PUBLIC LANDS – Discounts on fees for popular North Idaho Bureau of Land Management recreation sites are available through May 15.
The first fee increase since 2005 will start May 16 at areas around Lake Coeur d’Alene to help maintain the facilities.
Daily rates will increase at Blackwell Island Recreation Area and the Mineral Ridge Launch area from $4 to $6 per day. Tent camping at Mica Bay Boater Park, Killarney Lake Recreation Site, Huckleberry Campground and Windy Bay Boater Park will be $10 per night, a $2 increase.
Trailer camping fees at Huckleberry Campground along the St. Joe River will rise to $18 per night.
Season passes for Blackwell Island and Mineral Ridge boat launches cost $30 at BLM’s office in Coeur d’Alene, but the fee will increase to $40 on May 16.
Most recreation sites are open with the exception of the Blackwell Island Recreation Site, which will open around May 23.
Hunting, fishing offered to disabled youths
OUTSTANDING – Disabilities don’t have necessarily to keep youngsters from getting outdoors to enjoy a hunting or fishing trip.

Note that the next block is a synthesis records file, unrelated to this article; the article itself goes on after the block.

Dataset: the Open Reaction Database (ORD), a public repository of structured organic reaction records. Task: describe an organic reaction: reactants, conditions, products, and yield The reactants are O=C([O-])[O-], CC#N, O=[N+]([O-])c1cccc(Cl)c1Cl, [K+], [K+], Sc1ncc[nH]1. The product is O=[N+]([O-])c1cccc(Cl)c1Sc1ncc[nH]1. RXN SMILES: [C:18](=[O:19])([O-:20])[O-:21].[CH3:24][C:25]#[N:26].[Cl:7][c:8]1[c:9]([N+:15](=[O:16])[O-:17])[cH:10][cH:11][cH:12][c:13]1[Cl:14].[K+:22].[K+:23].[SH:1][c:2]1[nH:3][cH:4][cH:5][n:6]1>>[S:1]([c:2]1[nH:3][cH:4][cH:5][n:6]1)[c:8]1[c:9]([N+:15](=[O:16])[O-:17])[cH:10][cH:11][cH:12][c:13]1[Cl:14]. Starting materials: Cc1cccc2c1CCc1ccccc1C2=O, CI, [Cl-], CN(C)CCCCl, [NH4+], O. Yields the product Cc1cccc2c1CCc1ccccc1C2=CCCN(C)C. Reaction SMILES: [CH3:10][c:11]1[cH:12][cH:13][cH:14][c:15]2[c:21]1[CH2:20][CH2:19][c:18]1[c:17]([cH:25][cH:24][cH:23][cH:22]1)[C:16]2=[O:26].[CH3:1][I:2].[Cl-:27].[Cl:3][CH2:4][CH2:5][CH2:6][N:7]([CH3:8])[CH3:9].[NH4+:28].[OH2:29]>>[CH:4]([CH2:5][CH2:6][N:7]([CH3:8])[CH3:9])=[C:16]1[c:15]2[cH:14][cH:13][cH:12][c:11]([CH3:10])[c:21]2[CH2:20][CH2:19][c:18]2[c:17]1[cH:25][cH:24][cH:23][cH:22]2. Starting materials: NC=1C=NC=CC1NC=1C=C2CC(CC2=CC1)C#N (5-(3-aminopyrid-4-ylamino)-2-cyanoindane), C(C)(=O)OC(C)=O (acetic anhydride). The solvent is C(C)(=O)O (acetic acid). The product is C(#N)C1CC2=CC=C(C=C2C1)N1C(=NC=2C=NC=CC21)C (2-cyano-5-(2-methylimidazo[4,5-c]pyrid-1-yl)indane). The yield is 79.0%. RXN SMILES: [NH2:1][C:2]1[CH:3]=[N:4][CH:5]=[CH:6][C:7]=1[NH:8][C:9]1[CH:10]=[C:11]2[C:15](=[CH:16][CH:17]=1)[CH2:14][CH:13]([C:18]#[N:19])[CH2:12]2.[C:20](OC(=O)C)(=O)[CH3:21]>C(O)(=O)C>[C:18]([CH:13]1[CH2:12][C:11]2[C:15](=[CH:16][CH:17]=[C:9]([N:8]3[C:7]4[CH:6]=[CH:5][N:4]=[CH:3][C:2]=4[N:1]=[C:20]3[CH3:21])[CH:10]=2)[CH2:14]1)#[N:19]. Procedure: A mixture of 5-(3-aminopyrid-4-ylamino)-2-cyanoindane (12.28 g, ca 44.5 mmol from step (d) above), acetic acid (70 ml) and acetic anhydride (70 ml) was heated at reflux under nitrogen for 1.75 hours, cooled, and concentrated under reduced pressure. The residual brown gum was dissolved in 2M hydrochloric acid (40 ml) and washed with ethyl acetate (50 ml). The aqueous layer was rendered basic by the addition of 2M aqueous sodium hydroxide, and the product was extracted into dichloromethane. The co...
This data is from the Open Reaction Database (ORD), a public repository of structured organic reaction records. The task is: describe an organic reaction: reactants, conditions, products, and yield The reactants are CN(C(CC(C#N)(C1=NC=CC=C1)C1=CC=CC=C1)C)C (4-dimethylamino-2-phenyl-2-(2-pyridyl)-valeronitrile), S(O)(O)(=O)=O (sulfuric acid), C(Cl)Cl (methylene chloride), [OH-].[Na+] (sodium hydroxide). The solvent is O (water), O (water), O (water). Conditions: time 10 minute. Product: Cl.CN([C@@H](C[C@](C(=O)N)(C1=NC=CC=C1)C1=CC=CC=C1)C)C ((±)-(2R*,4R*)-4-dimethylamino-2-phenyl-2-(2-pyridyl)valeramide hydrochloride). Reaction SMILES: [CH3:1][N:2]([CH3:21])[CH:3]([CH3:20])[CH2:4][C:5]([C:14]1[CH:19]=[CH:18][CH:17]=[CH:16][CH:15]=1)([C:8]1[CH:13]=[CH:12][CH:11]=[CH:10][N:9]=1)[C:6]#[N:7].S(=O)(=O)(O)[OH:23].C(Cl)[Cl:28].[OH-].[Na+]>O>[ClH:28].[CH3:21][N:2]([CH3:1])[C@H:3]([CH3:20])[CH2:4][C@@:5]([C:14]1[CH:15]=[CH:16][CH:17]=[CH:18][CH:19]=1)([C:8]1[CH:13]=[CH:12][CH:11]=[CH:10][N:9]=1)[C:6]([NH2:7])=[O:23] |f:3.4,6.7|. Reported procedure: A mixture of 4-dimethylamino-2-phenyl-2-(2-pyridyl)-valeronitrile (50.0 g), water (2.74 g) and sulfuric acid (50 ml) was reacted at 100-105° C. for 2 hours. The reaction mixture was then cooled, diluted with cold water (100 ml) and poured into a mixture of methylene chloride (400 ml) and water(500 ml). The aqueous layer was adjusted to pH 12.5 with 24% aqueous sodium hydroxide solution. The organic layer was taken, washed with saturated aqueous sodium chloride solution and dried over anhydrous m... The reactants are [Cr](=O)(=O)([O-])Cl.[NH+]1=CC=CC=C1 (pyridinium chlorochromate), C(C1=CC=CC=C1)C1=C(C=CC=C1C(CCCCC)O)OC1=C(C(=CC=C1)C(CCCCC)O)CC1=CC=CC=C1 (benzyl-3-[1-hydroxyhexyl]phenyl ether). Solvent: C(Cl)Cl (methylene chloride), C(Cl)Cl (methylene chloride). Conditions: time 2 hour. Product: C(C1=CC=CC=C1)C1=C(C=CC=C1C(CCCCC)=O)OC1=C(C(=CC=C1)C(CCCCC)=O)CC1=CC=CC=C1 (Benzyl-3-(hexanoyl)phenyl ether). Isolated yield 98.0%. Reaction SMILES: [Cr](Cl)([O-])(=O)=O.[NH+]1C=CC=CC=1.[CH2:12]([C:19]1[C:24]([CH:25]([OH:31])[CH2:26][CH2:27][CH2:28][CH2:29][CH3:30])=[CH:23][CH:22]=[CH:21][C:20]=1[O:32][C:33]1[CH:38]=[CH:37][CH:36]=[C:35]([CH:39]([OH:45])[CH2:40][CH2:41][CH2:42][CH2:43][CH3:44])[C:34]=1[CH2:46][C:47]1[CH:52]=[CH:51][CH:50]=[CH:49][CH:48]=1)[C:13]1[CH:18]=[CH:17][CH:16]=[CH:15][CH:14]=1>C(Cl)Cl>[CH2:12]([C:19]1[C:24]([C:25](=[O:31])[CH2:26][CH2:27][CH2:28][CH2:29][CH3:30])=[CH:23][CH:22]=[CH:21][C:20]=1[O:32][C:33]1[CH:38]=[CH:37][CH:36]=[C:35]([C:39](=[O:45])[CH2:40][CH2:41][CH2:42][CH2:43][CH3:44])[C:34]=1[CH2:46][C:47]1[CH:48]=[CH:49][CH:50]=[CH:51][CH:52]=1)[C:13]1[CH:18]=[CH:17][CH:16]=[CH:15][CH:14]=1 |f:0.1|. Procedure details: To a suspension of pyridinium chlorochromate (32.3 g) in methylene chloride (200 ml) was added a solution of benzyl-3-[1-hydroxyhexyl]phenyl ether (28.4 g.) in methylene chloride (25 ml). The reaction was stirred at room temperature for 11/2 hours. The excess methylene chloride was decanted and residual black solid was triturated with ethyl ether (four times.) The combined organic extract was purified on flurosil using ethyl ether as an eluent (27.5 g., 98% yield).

Youth Outdoors Unlimited (YOU), a nonprofit group based out of Moses Lake, helps youths have a hunting or fishing adventure.
On Saturday, YOU will team with St. Luke’s Rehabilitation Institute to put on a free barbecue and presentation from noon to 3 p.m. at Rocky Mountain Medical Office, 14 E. Mission Ave.
The presentation is open to anyone interested in YOU and the St. Luke’s outdoor recreation program.
Info: (509) 431-1604; www.youthoutdoorsu.org.>
Fishtrap poker ride set by Horsemen
TRAILS – The 18th annual Poker Ride for horse and mule riders is set for May 12 in a figure-8 pattern between Fishtrap and Hog lakes, 26 miles west of Spokane.
The event, which covers up to 15 miles, is sponsored by the Inland Empire Chapter of the Back Country Horsemen.
Idaho tries to avoid sage-grouse listing
WILDLIFE – A 16-member task force appointed by Gov. C.L. “Butch” Otter is trying to figure out a way to dissuade the U.S. Fish and Wildlife Service from listing sage grouse as an endangered species. The group has until June 1 to turn in its recommendations to Otter.
In 2010, the U.S. Fish and Wildlife Service determined sage grouse deserved federal protection, but other species were higher priorities. A recent legal settlement now gives the agency until 2015 to decide the bird’s status – threatened or endangered or not in need of federal protection.
Task force members are from energy industries, agriculture and conservation groups. Public meetings are being held in Pocatello, Boise, Jerome and Idaho Falls.